Celebrated British artist Miranda Donovan demonstrates a remarkable ability to transform her canvases into sculptural surfaces. At first glance Miranda's paintings look like rusted metal sheeting, or grimy concrete walls covered with graffiti. Her street art style pieces are popular with notable collectors, including Lord Edward Spencer Churchill and Jeremy Clarkson. Miranda has countless exhibitions under her belt, plus the Stainers Painting Prize and the Kidd Raminet Painting Prize. What has inspired her unique style and why does she do what she does? Rise Art finds out.
When did you know you wanted to be an artist?
From the age of 5 I was always at my most content messing around for hours with drawing and painting. However it was in my early twenties whilst living in Aix-en-Provence just before getting a place at the École des Beaux Arts d’Aix-en-Provence that I became conscious of that feeling in the gut, an all consuming energy surge, to create.
Tell us about your artwork. What concepts behind it and what are your processes?
At its core, my work is a constant investigation into the relationship between man and nature. Literally, psychologically and spiritually.
Having been living and working in an industrial part of London, it’s perhaps of little surprise that these last few years have seen a stronger leaning towards work which speaks of man’s ever increasing urbanisation and consumerism, the darker sides of civilisation and decay.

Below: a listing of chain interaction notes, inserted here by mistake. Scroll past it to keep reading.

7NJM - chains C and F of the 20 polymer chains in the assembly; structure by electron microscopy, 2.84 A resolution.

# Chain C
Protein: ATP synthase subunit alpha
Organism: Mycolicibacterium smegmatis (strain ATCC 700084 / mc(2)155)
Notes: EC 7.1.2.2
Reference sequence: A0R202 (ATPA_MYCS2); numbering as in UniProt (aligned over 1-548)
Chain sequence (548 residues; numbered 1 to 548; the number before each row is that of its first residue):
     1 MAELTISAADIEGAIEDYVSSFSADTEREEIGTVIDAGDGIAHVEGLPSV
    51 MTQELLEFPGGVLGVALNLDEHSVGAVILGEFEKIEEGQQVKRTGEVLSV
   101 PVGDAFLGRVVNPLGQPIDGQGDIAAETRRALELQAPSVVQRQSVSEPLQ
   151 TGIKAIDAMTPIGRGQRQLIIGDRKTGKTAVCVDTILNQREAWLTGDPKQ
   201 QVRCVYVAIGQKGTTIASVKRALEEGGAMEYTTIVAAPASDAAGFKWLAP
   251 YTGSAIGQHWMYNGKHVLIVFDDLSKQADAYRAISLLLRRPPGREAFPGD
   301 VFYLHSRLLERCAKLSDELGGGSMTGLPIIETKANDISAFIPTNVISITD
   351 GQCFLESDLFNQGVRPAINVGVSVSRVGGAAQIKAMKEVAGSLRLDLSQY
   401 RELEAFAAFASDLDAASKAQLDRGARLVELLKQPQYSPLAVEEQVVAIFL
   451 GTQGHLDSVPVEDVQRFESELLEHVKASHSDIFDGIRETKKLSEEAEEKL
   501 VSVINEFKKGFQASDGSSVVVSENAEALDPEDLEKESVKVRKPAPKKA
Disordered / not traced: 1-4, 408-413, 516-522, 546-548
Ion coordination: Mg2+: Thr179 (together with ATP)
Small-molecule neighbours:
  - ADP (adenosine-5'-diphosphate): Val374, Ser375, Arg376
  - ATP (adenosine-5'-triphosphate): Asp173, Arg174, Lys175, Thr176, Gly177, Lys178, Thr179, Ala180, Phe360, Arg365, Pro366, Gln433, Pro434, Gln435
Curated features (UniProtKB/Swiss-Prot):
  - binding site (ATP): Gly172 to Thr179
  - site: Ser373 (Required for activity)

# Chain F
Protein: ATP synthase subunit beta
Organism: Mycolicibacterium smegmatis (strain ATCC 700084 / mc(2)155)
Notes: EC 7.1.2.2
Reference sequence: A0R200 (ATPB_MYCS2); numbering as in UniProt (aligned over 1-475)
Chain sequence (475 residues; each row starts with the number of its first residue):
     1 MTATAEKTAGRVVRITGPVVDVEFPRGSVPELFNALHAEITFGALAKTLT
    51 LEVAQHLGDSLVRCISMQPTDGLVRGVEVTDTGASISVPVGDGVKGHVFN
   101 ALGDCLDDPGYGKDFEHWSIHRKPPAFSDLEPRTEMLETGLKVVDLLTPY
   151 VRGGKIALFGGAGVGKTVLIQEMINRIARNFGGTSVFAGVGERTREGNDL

I created a series of steel sheet with rivet works (see example above), “built” using resin on panel, manipulating the materials to give the illusion of steel. Set in contrast against these “steel” sheets are signs and words made from thousands of Swarovski crystals.
More recently however nature is taking on an ever increasing role in my work. It is becoming the more dominant force. Using oils I am currently painting highly detailed works my aim of which is to speak of nature’s regenerative, restorative characteristics whilst also reminding us that regardless of man’s intervention nature will one day triumph over us all.
How has the street art movement influenced your work?
It was whilst living in Aix back in 2001, as I explored Marseille and the surrounding area, that graffiti really entered my consciousness. At the same time I became friends with someone who, by day, worked for the Mayor of Aix, running the studio of Cezanne and, by night, went out onto the streets to mark his territory - escapades I would sometimes join him in.
I have always been drawn to comic strips and on a visual level, for me, graffiti and comics, their colour and graphics, have a strong affiliation. However what really resonates for me is the universality of graffiti as a form of language and territorial expression, a desire of wanting to leave one’s mark, whether from the early Lascaux cave paintings to the graffiti scrawls you’ll find littered around a city today.
Give us a quick one line about your studio space - what do you love about it?
The natural, even light and its industrial feel.
And what’s playing in your studio right now?